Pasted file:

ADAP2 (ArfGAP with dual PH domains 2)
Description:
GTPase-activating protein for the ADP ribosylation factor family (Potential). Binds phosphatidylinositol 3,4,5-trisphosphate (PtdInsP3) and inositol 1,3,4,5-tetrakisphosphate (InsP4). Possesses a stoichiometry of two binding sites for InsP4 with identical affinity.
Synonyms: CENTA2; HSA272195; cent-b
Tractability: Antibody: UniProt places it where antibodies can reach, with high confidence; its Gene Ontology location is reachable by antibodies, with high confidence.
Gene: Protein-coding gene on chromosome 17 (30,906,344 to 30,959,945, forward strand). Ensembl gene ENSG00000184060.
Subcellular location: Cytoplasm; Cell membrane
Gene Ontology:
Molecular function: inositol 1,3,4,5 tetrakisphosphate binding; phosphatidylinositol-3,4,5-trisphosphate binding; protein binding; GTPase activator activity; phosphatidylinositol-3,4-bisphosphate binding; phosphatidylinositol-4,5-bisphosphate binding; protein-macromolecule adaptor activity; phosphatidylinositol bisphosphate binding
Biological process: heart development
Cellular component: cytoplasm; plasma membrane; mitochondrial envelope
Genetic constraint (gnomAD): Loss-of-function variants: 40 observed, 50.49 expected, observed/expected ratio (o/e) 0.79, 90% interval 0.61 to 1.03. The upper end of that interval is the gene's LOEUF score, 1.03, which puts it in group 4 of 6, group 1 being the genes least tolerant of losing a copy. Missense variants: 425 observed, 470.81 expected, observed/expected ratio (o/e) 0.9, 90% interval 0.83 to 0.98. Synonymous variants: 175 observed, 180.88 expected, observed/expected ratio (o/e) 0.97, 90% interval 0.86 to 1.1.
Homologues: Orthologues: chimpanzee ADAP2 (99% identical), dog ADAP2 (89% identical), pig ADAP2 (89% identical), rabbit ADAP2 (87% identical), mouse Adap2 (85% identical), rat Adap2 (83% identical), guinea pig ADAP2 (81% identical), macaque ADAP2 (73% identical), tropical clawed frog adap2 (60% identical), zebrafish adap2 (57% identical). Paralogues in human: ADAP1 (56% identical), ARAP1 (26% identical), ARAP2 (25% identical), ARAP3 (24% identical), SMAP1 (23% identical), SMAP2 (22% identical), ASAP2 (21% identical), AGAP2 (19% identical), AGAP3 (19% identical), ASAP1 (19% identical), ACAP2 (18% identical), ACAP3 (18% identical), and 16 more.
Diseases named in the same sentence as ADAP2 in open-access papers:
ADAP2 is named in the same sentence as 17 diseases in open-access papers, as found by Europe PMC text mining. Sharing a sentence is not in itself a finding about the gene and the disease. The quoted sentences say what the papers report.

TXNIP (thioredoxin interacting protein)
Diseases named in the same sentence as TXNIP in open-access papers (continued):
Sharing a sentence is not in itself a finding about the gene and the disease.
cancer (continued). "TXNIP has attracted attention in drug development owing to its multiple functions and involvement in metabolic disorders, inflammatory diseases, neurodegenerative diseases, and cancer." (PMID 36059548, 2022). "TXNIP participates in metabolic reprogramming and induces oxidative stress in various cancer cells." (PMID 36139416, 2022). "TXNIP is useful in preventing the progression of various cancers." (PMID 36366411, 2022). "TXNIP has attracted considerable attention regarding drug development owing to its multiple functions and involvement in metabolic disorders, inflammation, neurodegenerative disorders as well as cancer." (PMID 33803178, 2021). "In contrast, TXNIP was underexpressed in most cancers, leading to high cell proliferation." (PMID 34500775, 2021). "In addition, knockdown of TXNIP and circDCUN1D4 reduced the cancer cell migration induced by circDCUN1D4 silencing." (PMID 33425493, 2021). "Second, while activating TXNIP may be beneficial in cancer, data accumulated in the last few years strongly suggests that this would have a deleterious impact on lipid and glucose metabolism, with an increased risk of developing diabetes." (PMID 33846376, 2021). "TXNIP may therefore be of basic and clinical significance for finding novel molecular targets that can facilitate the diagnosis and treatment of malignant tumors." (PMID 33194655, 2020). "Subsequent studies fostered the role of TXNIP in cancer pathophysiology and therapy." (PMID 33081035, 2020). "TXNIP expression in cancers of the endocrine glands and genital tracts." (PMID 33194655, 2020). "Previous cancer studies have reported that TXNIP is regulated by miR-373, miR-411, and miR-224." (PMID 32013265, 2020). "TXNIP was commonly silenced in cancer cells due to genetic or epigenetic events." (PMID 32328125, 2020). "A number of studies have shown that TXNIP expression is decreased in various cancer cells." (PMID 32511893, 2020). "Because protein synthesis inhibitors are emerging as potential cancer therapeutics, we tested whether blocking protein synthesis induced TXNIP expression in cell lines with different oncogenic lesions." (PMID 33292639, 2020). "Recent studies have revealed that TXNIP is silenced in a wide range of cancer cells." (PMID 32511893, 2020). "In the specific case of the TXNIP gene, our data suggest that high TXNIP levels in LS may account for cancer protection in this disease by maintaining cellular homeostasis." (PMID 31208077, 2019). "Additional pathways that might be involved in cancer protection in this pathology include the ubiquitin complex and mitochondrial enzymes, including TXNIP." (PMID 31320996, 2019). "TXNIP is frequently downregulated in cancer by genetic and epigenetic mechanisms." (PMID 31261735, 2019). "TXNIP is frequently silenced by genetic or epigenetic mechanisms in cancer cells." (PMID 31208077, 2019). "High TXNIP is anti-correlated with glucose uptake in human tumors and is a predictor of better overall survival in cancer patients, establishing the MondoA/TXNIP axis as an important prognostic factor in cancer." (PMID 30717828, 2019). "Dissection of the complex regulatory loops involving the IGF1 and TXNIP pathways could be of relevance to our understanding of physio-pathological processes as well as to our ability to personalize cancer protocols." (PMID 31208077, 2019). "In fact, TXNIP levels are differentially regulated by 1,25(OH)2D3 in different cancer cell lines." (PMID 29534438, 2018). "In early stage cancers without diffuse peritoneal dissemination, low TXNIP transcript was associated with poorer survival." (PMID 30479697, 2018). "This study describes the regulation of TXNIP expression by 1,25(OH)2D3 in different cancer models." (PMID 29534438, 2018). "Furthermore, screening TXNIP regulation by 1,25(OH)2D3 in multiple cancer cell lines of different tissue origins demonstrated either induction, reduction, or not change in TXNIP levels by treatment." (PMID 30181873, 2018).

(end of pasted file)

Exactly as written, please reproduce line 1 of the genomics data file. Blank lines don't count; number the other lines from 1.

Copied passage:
ADAP2 (ArfGAP with dual PH domains 2)